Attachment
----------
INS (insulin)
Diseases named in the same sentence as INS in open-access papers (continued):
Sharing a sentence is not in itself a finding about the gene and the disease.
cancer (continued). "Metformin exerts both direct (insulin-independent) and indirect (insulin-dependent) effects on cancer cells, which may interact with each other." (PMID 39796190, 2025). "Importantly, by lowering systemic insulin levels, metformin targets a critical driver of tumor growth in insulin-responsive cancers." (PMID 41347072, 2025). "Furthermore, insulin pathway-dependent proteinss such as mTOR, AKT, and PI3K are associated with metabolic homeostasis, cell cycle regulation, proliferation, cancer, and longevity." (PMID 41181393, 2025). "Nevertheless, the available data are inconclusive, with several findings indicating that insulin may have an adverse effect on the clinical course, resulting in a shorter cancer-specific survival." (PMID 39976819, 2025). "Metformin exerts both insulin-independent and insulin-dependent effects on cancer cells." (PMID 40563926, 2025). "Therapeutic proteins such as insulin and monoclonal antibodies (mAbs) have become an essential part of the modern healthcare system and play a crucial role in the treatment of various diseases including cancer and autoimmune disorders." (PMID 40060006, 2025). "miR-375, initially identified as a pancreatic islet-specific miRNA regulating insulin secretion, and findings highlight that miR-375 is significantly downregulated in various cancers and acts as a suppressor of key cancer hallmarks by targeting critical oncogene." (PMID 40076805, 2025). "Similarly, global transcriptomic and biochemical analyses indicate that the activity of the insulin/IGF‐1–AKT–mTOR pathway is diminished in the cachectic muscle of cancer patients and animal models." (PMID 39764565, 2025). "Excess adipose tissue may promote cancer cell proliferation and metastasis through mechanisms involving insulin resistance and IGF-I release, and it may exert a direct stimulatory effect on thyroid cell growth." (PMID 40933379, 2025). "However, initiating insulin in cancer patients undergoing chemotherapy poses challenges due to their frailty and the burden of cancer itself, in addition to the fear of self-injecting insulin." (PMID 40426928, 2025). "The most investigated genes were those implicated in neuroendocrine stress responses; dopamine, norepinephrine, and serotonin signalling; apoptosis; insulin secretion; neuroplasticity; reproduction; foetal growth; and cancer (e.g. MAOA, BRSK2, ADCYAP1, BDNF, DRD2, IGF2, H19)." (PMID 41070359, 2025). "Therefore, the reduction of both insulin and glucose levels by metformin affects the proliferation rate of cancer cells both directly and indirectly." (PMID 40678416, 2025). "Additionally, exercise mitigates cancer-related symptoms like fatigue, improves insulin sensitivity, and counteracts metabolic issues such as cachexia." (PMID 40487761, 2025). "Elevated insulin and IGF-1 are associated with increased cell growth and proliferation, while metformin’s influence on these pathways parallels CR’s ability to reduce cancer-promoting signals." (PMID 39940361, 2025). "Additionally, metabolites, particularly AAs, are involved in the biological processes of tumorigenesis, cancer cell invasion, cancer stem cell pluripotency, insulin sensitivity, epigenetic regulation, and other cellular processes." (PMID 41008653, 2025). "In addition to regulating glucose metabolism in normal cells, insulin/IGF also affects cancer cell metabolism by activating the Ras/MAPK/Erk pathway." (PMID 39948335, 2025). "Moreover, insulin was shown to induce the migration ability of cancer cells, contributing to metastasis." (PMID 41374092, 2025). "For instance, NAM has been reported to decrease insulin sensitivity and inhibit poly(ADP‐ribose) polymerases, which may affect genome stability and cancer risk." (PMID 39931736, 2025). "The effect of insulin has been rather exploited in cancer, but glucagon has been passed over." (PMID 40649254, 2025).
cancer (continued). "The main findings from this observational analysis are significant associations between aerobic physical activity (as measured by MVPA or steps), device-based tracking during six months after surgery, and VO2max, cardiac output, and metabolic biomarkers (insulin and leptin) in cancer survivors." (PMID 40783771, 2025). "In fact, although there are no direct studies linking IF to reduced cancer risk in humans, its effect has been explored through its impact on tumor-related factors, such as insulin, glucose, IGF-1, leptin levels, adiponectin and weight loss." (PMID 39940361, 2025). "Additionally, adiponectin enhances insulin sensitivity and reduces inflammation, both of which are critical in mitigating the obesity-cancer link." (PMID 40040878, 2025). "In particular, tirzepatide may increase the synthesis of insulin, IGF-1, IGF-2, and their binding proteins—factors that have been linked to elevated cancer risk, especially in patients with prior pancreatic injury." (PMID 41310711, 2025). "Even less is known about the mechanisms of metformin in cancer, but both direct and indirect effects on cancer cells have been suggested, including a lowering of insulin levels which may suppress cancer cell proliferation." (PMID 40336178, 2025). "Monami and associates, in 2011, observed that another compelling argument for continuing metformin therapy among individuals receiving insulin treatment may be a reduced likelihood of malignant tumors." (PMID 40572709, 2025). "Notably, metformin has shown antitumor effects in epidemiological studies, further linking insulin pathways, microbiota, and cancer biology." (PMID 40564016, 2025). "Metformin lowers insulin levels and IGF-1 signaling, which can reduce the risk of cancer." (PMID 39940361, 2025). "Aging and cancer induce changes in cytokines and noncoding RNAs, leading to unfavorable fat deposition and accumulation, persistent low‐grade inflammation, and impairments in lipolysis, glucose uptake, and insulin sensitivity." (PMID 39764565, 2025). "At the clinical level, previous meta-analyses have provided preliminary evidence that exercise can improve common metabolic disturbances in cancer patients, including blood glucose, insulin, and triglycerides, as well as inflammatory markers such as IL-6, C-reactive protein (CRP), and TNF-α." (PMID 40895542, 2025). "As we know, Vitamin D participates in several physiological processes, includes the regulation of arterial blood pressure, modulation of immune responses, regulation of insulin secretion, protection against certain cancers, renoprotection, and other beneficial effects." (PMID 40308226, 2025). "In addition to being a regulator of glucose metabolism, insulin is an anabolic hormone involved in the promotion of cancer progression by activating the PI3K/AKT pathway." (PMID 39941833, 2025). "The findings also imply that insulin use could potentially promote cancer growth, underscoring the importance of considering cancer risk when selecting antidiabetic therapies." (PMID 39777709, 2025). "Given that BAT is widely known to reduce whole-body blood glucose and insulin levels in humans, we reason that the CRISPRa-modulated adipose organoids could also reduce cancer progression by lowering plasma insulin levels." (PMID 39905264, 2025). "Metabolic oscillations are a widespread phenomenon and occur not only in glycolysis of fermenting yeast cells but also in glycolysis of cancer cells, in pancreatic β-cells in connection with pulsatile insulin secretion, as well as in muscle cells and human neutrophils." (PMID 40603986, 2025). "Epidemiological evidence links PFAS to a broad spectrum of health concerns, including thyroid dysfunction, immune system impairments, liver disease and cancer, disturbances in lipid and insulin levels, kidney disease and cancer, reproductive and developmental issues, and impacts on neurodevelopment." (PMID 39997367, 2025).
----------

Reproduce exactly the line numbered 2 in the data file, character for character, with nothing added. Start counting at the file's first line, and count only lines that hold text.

Diseases named in the same sentence as INS in open-access papers (continued):